Mikhail Baryshnikov's birth name is Mikhail Nikolaevitch Baryshnikov. In Russia, children are given the name of their father as their middle name with a masculine or feminine suffix. Mikhail Baryshnikov's father's name is Nikolai, same as his character in this movie.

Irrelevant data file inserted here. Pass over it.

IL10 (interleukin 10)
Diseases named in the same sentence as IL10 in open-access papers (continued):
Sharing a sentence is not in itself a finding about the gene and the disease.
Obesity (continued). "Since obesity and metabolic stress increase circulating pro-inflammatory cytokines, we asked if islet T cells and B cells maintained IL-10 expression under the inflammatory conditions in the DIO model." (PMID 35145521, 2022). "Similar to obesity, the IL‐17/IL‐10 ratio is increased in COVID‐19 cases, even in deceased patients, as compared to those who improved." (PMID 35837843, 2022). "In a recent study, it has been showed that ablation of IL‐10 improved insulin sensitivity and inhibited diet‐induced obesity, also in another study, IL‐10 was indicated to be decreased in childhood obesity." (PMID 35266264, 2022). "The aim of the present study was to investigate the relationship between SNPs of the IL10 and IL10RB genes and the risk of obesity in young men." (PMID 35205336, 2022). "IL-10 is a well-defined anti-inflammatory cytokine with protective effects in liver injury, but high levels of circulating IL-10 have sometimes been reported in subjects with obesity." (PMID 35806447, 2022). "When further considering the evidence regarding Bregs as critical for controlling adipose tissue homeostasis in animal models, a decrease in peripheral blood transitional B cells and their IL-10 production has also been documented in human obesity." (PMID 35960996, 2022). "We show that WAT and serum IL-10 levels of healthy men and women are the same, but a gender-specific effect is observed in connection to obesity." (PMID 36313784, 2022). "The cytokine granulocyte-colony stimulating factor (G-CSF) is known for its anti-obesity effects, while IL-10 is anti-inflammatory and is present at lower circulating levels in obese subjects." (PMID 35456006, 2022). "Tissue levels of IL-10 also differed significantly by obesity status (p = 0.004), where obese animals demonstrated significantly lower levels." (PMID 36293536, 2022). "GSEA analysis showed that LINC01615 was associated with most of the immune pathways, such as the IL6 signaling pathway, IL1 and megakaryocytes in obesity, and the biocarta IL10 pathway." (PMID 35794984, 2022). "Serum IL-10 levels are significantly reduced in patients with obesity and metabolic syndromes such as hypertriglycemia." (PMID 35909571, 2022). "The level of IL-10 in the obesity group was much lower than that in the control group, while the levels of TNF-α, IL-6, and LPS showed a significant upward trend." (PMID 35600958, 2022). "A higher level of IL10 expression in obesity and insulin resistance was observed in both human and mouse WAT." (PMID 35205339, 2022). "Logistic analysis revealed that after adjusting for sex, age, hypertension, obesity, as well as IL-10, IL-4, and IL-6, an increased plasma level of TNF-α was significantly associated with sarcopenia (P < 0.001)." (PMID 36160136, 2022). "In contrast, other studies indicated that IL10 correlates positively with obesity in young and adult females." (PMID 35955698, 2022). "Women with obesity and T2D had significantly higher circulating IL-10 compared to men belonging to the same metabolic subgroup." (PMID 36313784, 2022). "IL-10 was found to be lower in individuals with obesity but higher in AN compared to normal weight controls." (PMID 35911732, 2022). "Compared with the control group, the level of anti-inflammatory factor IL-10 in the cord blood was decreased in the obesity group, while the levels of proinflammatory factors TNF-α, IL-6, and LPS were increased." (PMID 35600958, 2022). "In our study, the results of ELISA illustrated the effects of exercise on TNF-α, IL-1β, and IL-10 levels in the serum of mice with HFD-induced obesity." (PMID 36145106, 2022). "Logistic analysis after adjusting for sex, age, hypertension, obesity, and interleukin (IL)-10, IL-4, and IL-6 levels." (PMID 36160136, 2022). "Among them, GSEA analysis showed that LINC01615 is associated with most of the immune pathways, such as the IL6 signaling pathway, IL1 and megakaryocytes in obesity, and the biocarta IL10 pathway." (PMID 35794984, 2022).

In selecting shooting locations, director Taylor Hackford had an obvious problem: most of the action of White Nights (1985) was set in the U.S.S.R., in Siberia and Leningrad, where permission would not be given to film the movie's subject matter, and where Mikhail Baryshnikov could not safely visit. Nor could Siberian exteriors be built on sound stages because the quality of light of an Arctic summer night would be impossible to reproduce accurately in a studio situation. In an Arctic summer, there is virtually no night, only a lingering twilight. Faced with this challenge, the filmmakers made several reconnaissances in countries close to the Arctic Circle and eventually decided to shoot on the island of Reposaari, off the northwest coast of Finland, where in late summer they would experience the same unique quality of light required for the scenes set in Siberia. It required great diplomacy on the part of co-producer William S. Gilmore before this was allowed to happen, since most people in Reposaari, whose population at the time was 1017, were Communists. They had to be satisfied that White Nights (1985) was not a run-of-the-mill anti-Soviet movie offensive to their enigmatic neighbor. Finnish Communists, however, are pragmatists, according to the film's production notes: the movie would bring in a considerable investment of money and some temporary jobs. The mayor canvassed his people, many of whom were unemployed. The island's once-thriving port was in decline, as were a mutually destructive chemical plant and a fish processing factory. Only three residents objected to the village becoming for two weeks a make-believe Siberian town.